Herpes Simplex Virus (HSV)

HSV stays repressed in neuronal cell in a state of latency until it is reactivated that leads to genomic expression, replication, and release of HSV. This is then followed by anterograde transport along the neuronal axons.

Host responses influence the acquisition, state of latency, frequency of recurrences and severity of infection. Though both antibody and cellmediated reactions are important, patients’ with defective cell-mediated immunity experience more severe form of HSV infections than those with defect in humoral immunity. Surface viral glycoproteins are targets for antibodies that mediate antibody-dependent cell-mediated cytotoxicity. Maximal protection usually requires the activation of cytotoxic T cells.

All transplant candidates should be tested for serum anti-HSV IgG before transplant, though type specific testing is not required. To prevent transmission of HSV to HSCT recipients, contact precaution is recommended for anyone with primary, disseminated or severe mucocutaneous HSV throughout the course of illness.

Clinically, HSV may present as mucositis, genital herpes, esophagitis or pneumonia. Clinically apparent disease is seen within 2 - 3 weeks of transplant and is mainly due to reactivation for the latent virus. Risk of disease and need for prophylaxis is based on the serologic status of the recipient [86]. HSV infections have been observed in up to 80 percent of seropositive patients if prophylaxis is not given [87].

Acyclovir is used for prophylaxis and valacyclovir is an alternative for all HSV-seropositive allogeneic recipients [88-92]. Prophylaxis is started with conditioning therapy and continues until engraftment occurs or until mucositis resolves, whichever is longer, or ≈30 days after HSCT [91]. It is given 200 mg orally three times a day or 250 mg/m2 intravenously every 12 hours [93]. “Rebound” reactivation may occur with discontinuation of acyclovir so the optimal duration of prophylaxis remains controversial93. Valacyclovir is given 500 mg orally twice daily. Patient on other antivirals (e.g. foscarnet, valganciclovir, cidofovir) for any other reasons will not need acyclovir prophylaxis. Routine acyclovir prophylaxis is not indicated for HSV-seronegative HSCT recipients, even when the donor is HSV seropositive. Foscarnet is the drug of choice for resistant disease and cidofovir is an alternative. Low-dose prophylaxis or intermittent duration of therapy or treatment in HSV-seronegative donors confers risk of developing acyclovir resistant strains [94-96]. For patients with frequent recurrences of HSV infection- prophylaxis lasting more than one month may be considered.

Epstein Barr Virus (EBV)

Both donors and candidates should be tested for serum anti-EBV IgG Antibodies before transplant to assess the risk for primary EBV infection after HSCT. EBV infection is typically either reactivation of endogenous infection or transmission from donor graft [97].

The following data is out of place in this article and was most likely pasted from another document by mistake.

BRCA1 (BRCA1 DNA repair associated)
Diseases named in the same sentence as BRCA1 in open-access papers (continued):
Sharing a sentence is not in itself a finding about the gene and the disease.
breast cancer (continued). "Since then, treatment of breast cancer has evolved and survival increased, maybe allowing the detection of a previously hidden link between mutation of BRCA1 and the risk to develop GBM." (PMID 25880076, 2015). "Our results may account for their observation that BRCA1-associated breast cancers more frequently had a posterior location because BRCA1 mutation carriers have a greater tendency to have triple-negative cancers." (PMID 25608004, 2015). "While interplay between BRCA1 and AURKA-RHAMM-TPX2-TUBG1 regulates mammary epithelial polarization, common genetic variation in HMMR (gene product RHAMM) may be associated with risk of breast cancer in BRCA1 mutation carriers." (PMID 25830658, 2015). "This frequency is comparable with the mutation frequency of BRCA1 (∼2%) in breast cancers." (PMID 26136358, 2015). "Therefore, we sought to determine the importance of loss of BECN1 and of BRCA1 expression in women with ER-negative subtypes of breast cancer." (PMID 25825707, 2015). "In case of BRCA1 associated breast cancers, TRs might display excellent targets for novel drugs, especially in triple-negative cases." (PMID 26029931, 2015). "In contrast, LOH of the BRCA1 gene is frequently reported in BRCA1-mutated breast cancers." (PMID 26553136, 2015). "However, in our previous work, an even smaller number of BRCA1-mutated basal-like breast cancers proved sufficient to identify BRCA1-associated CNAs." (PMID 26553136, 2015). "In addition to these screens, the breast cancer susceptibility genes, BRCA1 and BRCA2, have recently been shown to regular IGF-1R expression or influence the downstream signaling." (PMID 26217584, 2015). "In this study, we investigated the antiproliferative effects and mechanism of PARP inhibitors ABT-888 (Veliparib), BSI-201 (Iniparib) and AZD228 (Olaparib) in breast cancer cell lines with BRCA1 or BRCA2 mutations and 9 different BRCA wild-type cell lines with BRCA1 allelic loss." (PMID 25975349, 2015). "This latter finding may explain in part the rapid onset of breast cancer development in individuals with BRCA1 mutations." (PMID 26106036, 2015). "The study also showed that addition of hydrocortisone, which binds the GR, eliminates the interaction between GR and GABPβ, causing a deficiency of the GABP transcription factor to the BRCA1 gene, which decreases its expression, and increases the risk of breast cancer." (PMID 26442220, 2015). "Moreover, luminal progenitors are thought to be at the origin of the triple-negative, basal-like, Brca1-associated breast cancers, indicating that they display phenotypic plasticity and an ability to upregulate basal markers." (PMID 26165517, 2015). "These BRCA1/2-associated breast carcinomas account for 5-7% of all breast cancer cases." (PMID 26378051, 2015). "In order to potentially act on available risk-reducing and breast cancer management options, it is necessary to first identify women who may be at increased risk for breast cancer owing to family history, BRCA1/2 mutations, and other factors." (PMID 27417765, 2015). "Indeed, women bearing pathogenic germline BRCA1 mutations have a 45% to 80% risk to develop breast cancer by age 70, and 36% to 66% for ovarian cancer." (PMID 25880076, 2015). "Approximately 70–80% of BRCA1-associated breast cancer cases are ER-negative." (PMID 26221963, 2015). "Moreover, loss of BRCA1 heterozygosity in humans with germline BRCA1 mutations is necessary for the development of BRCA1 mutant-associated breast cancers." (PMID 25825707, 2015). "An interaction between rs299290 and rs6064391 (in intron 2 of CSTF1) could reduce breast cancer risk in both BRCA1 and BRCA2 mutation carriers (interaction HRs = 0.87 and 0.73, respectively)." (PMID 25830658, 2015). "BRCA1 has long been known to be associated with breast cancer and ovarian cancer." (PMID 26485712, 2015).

The most important clinic syndrome associated with EBV in HSCT (mainly as primary infection) is Post Transplant Lymphoproliferative Disease (PTLD) [98]. As PTLD is usually seen in recipients with profound T-cell cytopenia (e.g. post T-cell depletion, anti-T-cell Antibody use, umbilical cord blood transplants and haploidentical transplants) [97,99,100]. EBV DNA load with quantitative PCR will help to classify patients at higher risk for PTLD [101-103].

EBV DNA load may rise as early as three weeks before disease onset. EBV DNA load monitoring will allows preemptive reduction in immunosuppression, which may be the first part in management. But due to the technical variation in estimating the risk for EBV related PTLD no firm recommendation have been made on the threshold for initiating preemptive therapy.

If there is no response to reduction in immunosuppression, preemptive treatment with rituximab can prevent PTLD (BII) [104]. Infusion of donor-derived, EBV-specific cytotoxic T Lymphocytes (CTL) has shown promise in the prophylaxis of EBV lymphoma among recipients of T-cell-depleted unrelated or mismatched allogeneic recipients [105,106]. Due to lack of strong evidence prophylaxis with antiviral agents is not recommended [97,99,100].


Hematopoietic stem cell transplantation has been a path-breaking discovery in the field of oncology, proven to be a cure for many malignancies. However, there are various complications associated with, one of the many being the infectious complications described above. These can often be prevented by simple measures as frequent hand washing, vaccinations and appropriate donor screening. Nevertheless, in case of occurrence of these infections post transplant, there should be an early recognition of this complication and identification of the causative organism. Once diagnosed the treatment has to be one of an aggressive nature, with broad based antibiotic coverage until cultures and sensitivities are available after which de-escalation is a must to prevent any further antibiotics resistance.


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    Posted on Dec 10 2016 at 10:58 pm